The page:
April 19, 2017 // By Troy Walsh
The following article was originally published on CIO.com and can be found here.
Let’s face it, automation isn’t cheap. However, when done well, it can make your testing effort far more efficient and help you get to market faster. When done poorly, it can burn through your budget without providing any real benefit. In the following list, I will highlight some warning signs that indicate your automation effort is in trouble. Hopefully, this knowledge will help you find gaps and improve your current and future automation efforts.
1. Engineers can’t run their tests on demand
The first thing I do when I go into a new environment with existing automation is ask to see the automation run. It is shocking how often the engineers can’t execute their own tests. This situation almost always means that the code is a mess and they aren't keeping up on maintenance, or that the code never worked in the first place.
2. Using record and playback
Record and playback is appropriate for some situations, but I have yet to see it be the right long-term tool for any project. Record and playback makes automation buildout easy, but it also requires a lot of maintenance. That maintenance cost almost always eats up any value you may have gained by using record and playback in the first place.
3. The automation technology stack is different from the development technology stack
This is not necessarily a problem, but it is a red flag. Remember: When your automation stack is different from your development stack, you are adding additional infrastructure cost. This also makes it difficult for development to support the automation effort as they are (sometimes literally) talking in different languages.
4. No code reviews
Code reviews are a critical part of any software development project, and automation is software development. Reviews have four primary benefits. First, they help eliminate single points of failure by having more than one person familiar with any single piece of code. Second, they help you find problems in the code earlier — and the earlier you find problems, the easier (and cheaper) it is to fix those problems. Third, it forces engineers to write cleaner code, which is especially good for long-term maintenance. Lastly, code reviews are good training tools for both the reviewer and reviewee.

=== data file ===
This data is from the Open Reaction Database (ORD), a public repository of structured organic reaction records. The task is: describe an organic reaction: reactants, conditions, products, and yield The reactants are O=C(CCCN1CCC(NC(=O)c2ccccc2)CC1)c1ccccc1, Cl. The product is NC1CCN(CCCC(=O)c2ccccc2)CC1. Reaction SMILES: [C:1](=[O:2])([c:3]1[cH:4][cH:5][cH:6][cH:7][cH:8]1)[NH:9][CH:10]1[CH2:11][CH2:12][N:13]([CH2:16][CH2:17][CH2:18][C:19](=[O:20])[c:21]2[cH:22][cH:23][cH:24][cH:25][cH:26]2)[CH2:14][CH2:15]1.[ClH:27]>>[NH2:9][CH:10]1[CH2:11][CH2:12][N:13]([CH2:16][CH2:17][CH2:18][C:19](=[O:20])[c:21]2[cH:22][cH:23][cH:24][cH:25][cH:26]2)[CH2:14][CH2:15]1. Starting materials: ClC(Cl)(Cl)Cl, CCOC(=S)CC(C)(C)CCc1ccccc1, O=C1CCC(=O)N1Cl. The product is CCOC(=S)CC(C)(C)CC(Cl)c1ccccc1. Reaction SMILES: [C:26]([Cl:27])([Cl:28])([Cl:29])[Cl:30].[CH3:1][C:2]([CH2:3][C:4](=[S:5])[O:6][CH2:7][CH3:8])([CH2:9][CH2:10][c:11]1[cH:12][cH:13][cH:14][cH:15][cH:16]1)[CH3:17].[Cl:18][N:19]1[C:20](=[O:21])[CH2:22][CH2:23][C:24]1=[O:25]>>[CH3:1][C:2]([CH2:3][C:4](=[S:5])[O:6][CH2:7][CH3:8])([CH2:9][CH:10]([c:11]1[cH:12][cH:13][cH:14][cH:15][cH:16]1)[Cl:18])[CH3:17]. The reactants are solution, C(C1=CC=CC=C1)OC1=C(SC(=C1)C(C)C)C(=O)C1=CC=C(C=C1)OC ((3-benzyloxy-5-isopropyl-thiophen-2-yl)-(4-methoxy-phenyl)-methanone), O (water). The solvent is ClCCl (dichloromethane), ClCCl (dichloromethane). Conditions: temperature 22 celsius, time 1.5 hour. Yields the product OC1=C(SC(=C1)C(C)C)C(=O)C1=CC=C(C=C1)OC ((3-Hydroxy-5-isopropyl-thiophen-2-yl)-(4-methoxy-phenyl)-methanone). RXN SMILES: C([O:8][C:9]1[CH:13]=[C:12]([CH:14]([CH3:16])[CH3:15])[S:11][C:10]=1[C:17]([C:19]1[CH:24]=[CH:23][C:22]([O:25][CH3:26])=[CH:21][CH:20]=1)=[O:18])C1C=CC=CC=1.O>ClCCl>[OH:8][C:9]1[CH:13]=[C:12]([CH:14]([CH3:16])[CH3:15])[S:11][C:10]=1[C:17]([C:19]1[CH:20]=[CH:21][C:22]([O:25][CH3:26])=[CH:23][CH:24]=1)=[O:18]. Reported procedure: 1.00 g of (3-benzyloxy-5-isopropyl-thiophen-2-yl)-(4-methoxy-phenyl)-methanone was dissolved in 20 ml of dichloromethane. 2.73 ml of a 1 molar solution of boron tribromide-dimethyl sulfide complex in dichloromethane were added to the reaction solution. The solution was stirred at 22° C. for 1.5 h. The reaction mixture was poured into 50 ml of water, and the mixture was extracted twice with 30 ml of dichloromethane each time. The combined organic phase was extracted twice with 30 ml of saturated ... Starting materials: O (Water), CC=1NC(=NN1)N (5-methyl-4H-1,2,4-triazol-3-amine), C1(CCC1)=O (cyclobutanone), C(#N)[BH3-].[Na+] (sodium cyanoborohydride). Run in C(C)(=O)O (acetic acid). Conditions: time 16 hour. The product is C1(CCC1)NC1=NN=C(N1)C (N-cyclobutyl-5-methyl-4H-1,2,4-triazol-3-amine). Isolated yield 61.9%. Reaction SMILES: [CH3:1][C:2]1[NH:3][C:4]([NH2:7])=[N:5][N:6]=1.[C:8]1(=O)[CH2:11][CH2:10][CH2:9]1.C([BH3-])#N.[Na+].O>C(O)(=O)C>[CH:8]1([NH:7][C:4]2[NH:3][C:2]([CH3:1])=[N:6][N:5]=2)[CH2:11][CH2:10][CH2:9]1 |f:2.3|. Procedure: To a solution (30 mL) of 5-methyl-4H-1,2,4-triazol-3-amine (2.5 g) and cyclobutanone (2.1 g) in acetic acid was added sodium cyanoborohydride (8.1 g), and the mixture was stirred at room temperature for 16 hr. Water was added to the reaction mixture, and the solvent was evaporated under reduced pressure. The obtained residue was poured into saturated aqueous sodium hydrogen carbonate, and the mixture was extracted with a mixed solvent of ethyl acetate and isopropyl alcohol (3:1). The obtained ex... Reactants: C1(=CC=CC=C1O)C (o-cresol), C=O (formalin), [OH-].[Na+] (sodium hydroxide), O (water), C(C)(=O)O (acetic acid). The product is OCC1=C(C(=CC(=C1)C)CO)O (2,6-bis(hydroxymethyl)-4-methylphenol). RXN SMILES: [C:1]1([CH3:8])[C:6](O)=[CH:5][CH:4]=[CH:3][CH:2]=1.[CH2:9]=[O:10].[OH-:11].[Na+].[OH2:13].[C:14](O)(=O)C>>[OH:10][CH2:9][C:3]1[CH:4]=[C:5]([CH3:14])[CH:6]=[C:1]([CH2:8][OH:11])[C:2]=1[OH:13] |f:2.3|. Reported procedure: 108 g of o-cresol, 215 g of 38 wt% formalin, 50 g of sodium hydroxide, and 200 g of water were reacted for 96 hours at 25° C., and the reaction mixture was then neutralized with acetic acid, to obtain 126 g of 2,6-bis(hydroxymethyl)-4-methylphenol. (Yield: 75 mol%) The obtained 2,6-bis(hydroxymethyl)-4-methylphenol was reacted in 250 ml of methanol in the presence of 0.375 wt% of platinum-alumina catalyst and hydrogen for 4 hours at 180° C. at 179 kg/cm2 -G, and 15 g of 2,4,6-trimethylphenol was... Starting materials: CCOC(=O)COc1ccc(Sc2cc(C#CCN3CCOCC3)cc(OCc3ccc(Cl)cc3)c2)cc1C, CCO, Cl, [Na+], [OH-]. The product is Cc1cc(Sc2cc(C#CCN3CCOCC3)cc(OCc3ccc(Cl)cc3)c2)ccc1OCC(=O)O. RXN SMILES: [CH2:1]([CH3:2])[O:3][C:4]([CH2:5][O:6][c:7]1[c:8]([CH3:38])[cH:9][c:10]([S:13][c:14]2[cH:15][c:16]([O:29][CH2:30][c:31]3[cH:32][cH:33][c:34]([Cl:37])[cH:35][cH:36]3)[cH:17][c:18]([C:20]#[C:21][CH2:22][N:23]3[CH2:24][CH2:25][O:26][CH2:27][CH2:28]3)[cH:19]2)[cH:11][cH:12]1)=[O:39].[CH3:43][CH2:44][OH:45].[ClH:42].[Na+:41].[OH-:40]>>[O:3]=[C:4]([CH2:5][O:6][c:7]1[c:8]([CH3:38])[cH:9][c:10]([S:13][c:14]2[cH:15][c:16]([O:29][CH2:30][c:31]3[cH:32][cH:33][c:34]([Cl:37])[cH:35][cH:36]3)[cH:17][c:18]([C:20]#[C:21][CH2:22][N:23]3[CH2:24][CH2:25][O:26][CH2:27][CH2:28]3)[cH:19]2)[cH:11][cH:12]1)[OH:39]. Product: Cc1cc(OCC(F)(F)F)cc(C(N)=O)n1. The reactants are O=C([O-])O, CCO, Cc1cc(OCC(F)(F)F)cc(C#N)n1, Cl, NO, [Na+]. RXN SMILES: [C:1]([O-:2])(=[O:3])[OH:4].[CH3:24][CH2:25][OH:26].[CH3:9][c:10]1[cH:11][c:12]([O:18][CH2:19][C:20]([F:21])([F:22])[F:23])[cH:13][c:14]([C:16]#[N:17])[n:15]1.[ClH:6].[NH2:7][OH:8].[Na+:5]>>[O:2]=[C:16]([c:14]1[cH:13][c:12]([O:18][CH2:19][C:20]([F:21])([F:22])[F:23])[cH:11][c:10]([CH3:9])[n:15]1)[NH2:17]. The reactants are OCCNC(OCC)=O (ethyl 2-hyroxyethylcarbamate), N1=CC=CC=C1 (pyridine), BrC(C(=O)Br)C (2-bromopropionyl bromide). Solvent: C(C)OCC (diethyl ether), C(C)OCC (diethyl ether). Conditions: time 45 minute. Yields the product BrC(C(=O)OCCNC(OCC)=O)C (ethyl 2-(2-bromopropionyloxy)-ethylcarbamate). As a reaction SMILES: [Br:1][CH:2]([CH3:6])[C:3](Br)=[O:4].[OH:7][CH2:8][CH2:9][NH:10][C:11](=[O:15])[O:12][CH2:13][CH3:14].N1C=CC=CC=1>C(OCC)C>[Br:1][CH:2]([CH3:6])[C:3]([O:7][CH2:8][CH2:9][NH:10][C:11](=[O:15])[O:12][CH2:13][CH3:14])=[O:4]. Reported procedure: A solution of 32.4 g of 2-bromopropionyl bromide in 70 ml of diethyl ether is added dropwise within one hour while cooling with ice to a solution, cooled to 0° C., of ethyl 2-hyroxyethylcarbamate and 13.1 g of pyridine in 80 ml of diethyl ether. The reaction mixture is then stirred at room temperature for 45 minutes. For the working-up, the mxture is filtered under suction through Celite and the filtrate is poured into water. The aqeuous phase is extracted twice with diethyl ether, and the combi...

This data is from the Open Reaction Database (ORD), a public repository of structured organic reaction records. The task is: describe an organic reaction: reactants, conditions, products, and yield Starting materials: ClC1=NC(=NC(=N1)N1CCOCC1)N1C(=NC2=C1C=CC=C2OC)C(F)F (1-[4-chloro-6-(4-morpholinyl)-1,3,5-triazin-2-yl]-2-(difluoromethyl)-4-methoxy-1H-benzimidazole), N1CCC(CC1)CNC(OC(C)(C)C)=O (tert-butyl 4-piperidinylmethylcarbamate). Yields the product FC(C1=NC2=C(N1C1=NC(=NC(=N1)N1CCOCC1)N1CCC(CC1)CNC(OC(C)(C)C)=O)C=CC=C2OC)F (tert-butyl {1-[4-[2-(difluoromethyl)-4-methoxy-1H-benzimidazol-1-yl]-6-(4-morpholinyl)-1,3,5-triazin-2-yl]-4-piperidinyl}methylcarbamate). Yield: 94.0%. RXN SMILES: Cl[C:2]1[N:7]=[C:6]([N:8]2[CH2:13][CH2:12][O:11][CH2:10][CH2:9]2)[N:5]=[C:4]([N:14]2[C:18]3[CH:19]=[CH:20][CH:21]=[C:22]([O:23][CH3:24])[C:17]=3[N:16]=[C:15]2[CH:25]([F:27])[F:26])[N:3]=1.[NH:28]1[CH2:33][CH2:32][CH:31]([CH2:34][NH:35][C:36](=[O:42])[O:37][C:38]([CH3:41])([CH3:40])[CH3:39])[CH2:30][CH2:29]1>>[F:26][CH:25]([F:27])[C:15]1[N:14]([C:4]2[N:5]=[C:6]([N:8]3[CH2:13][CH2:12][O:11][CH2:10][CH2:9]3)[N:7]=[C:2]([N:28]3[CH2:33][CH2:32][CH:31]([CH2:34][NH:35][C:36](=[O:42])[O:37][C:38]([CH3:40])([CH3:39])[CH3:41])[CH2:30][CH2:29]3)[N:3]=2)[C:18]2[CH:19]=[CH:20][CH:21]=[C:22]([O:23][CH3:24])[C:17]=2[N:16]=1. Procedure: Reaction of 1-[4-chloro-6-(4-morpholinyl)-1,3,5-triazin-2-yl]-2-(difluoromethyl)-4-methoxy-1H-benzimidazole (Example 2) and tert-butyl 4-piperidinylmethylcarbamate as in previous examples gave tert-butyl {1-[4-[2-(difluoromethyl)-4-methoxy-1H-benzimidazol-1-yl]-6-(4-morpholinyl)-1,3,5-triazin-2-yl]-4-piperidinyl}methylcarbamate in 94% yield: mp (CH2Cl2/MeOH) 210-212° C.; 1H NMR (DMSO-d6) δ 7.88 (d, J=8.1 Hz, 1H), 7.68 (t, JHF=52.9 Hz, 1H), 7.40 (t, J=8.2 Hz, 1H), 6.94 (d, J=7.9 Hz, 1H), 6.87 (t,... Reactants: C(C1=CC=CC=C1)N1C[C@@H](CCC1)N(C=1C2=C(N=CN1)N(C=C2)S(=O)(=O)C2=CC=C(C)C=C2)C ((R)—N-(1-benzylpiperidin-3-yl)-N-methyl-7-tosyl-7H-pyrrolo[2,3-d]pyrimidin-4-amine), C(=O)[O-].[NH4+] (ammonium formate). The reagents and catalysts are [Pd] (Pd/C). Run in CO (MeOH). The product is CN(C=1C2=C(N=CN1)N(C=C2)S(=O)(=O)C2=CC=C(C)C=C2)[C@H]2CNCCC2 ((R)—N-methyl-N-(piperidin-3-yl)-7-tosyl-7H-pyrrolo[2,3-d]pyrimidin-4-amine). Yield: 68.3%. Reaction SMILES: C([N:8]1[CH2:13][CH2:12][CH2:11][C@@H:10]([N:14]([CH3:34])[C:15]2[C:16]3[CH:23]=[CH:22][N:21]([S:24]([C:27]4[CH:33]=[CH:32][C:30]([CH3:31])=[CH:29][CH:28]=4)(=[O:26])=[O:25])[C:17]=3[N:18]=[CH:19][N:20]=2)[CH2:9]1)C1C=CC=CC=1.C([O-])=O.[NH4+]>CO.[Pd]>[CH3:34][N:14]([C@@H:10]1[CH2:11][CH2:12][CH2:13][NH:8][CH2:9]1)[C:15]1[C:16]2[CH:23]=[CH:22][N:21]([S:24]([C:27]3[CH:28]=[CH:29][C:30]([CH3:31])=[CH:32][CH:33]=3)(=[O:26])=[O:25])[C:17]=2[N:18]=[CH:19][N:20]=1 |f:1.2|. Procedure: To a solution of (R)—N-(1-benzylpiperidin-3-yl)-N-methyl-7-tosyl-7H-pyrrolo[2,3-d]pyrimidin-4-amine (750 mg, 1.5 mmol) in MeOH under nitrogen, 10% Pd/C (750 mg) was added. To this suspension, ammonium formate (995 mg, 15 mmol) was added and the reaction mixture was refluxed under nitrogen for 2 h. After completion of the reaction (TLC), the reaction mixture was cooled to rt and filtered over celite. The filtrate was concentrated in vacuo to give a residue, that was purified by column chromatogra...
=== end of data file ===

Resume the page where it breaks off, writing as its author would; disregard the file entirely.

5. No continuous integration
As I mentioned before, automation is development. There is no reason in a modern development environment not to have continuous integration set up. This allows engineers to locate coding errors quickly. The longer it takes your engineers to realize their code is broken, the longer it takes to fix.
6. Your automation engineers are just writing UI tests
There are three main problems with just writing just UI automation tests. The first problem is that they are the most expensive tests to build and maintain. Second, you are not adequately testing your service and database layers. Third, on top of that, you are almost certainly missing the real power of automation. Automation is very good at tedious/repetitive work, which I see manual testers doing all the time. Leveraging automation to do repetitive tasks opens up your manual testers to do more interesting and valuable testing. The most valuable automation I ever wrote tested nothing, but it saved my manual testers roughly four hours each deployment by automating some basic, but laborious, setup steps.
7. Bad reporting
The product of testing is information, and the communication of that information is dependent on the quality of the reports. If no one consumes that data, which is often the case, then there is no point generating it in the first place. There are two big reasons why automation results may not be consumed. The first is that the manual and automation tests report in separate systems, and after a relatively short time, people tend to just look at one system for results. This is why single source reporting is important. The second reason is that it’s no one’s job to review automated test results and it really needs to be. Your automation may be finding serious bugs, but, without a review process, this information is never propagated to the team.
8. Test data is non-deterministic
Running automation against a non-deterministic (or unknown) data set is tricky. That’s not to say that it can’t be done, but it can get tricky. A deterministic data set allows you to test against a source of truth, but non-deterministic sets have either no source or a calculated source of truth. This often results in either a high number of tests failing that should pass and/or tests passing that should fail. It can defeat the entire purpose of writing automation in the first place.
9. 100% pass rate
If all your tests pass all the time, you are not testing that much, development has ended and/or you have tests passing that should be failing. I have yet to see an automation suite of any reasonable size passing everything.
10. Testing is 100% automated
Automation is very good at certain types of testing; if you need, for instance, to do highly repetitive checking, then automation is ideal. If you want to test a new feature and care about look, feel, usability, etc. then automation is typically a poor choice. Remember that automation tests exactly what you tell it to — no more, no less. An effective testing effort ideally has a mix of manual and automated testing working in concert together.